Over the last few years, Iceland has become one of the top travel destinations. With its rugged, yet beautiful scenery and the northern lights it has become the favorite of many landscape photographer and traveler. Iceland’s harsh weather can make photography a challenge, and tests even the most patient of photographers. In this guide, I will share tips to help you capture the perfect photograph during your trip to Iceland. This guide to photographing Iceland is suitable for all levels of photography, with any type of camera, however, a camera with manual settings (Shutter Speed, ISO, Aperture) is best. If you do not own a camera with manual options, check out my guide to the best travel photography cameras here.
Use a tripod
- A sturdy tripod (and I really do mean sturdy) is a must-have for when photographing Iceland. Iceland’s climate is harsh, with strong winds which can easily knock your tripod over. I have been the witness of far too many camera gear accidents involving wind and tripods. I always recommend avoiding cheap tripods (Under £100/$100) as these are normally unstable, and flimsy I recommend investing in a carbon fiber tripod, as carbon fiber is lighter than aluminum without compromising on stability. I recommend buying any of the following tripods.
- Manfrotto 055 Carbon Fibre 4 Section Tripod with Horizontal Column (I use this one combined with a Manfrotto Ball Head)
- Benro Adventure 2 Series Carbon Fiber Tripod
- SLIK Pro 823 CF 3-Section Carbon Fiber Tripod
- Manfrotto MKBFRC4-BH Befree Carbon Fiber Tripod
Beware of the cold
As you will already know, Iceland is cold and this can cause issues when taking photos. Due to the cold, there is a risk of condensation forming inside your camera and lenses, causing your lens or viewfinder to fog up. This happens due to the drastic change in temperature when moving gear in and out of camera bag or car. While this issue sounds worrying, condensation rarely causes permanent damage to camera equipment. To avoid condensation from forming, leave your camera equipment in a zipped up camera bag to give it time to acclimate to the new temperature. If your lens does fog up, do not wipe down the lens and do not remove it from the camera. Wiping foggy lenses can cause streaks, and taking it off the body can introduce condensation to the rear of the lens and inside of your camera. If you can, put it in an airtight bag with something to absorb moisture such as rice or silica gel.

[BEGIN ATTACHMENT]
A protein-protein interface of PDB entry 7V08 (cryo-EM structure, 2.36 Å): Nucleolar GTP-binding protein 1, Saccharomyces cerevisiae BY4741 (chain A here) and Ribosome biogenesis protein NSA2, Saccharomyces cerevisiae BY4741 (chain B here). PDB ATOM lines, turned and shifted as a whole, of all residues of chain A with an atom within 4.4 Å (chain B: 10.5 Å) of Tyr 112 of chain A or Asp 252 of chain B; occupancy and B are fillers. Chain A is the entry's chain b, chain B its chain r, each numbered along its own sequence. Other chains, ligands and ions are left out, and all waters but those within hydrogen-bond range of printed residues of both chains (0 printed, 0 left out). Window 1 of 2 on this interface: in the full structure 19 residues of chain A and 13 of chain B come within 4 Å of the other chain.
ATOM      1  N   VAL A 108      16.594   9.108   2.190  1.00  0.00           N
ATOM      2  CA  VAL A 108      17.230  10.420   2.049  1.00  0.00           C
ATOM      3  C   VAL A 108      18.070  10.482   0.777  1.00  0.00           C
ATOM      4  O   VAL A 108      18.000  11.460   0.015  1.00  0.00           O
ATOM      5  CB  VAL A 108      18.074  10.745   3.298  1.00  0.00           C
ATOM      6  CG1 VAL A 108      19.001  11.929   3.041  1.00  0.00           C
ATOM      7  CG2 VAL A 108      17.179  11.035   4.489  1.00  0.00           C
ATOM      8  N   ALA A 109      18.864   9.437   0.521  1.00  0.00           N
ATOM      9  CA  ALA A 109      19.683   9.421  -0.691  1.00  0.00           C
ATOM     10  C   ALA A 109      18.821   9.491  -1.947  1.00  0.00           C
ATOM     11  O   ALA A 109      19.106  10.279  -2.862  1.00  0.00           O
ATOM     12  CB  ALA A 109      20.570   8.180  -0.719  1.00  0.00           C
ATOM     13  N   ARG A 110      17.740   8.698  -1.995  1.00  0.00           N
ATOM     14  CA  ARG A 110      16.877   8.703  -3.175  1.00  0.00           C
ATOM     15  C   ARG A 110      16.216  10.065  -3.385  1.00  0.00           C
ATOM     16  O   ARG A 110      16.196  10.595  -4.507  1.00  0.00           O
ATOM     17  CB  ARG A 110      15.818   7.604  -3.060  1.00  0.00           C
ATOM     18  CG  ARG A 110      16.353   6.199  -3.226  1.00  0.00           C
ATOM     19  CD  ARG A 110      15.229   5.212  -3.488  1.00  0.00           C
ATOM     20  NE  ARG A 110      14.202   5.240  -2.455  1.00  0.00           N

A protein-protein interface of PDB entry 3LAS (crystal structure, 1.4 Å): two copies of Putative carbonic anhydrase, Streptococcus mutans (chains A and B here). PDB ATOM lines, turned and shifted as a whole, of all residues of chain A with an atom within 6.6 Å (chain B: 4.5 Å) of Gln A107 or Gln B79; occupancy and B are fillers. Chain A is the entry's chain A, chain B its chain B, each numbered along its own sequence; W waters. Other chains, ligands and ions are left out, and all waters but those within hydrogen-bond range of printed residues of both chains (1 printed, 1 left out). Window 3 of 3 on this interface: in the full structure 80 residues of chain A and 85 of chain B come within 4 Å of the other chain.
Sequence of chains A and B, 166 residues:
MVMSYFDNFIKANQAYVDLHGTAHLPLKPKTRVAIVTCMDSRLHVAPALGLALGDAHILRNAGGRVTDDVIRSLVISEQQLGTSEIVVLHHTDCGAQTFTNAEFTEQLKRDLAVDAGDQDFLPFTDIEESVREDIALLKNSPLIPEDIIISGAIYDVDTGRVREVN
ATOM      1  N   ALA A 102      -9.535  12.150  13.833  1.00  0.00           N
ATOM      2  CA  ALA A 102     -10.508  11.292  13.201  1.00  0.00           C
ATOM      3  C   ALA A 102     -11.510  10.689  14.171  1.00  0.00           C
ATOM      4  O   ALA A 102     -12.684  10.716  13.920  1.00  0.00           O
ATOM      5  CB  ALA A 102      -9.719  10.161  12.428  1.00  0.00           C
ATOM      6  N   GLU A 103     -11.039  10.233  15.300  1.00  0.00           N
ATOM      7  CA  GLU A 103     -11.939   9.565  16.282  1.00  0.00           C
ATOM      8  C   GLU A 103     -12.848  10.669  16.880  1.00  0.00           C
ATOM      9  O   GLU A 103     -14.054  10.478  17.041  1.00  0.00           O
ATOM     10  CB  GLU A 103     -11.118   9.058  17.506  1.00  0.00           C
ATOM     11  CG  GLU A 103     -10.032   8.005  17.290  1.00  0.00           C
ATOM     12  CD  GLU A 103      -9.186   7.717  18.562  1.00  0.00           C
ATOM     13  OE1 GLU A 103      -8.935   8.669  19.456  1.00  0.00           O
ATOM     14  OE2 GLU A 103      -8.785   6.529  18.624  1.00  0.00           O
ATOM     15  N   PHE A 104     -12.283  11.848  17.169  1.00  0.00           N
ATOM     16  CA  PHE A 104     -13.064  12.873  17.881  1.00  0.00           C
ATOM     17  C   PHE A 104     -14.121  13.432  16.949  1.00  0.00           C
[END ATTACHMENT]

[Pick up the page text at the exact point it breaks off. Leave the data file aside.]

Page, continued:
Rain & spray from waterfalls
Iceland’s weather can change quite quickly, one minute it is sunny and the next it’s raining. Iceland has extremely powerful waterfalls which spray water which can hit your camera. While most cameras have some level of weather resistance, most manufacturers do not actually state what this actually resists against. Rain and spray can cause damage to a camera if it manages to get inside. But it is more likely, the rain or spray will get on the front of your lens and cause water drops to appear in your photos. I recommend buying a rain cover, I use OP/Tech rainsleeves as spray is the last thing you need on your lens when photographing Iceland.
Get up early for sunrise when photographing Iceland
Sunrise in Iceland, is stunning. It is worth waking up early to capture the sunrise over Iceland’s breathtaking landscape. You can also make use of the golden hour, a period after sunrise in which the light is softer. Early morning starts are a good way of avoiding crowds, as tour groups start arriving around 9 am. Watching the sunrise in peace, while capturing stunning photographs is well worth the effort.
Stay out late for sunset when photographing Iceland
Sunset over Mount Esja, Iceland
Just like with getting up early for sunrise, staying out late for sunrise can allow for some stunning photos. Once again, make the most of the golden hour but also blue hour. Blue hour takes place when the sun is at a significant depth below the horizon and causes sunlight to turn blue and becomes softer. This allows you to capture more beautiful, stunning photographs. Evenings get quieter at the tourist spots. I found that by 6:30 pm, most of the tour groups had left. So once again, you can take advantage of the quietness by capturing photographs without crowds of people in them. The photograph above was captured at around 6:30 pm. in Reykjavik, Iceland. A lot of the other people around were making use of the sunset while photographing Iceland’s amazing scenery.
Iceland has tons of amazing, beautiful and powerful waterfalls for you to photograph. So knowing how to capture them is important. When photographing a waterfall, you are capturing how the water flows. You need to decide whether you want to freeze the water, have a completely smooth milky effect or a mix of the two. To freeze water, you need to use a fast shutter speed which is quite simple to do and can be done handheld. Milky effects are a bit more difficult, as you need a slow shutter speed, a tripod and possibly a neutral density filter (ND for short). A neutral density filter allows you to block excess light, so you can decrease your shutter speed without overexposing the photograph. They’re made by companies such as Lee, Hoya, B+W and Format-Hitech. I recommend Lee or Format-Hitech. The actual shutter speed required will depend on the lighting, filter strength and what type of effect you are going for. If you wish to completely smooth the water, you will most likely need longer than 10 seconds exposure. If you want to still have some movement, 2-5 seconds is normally enough.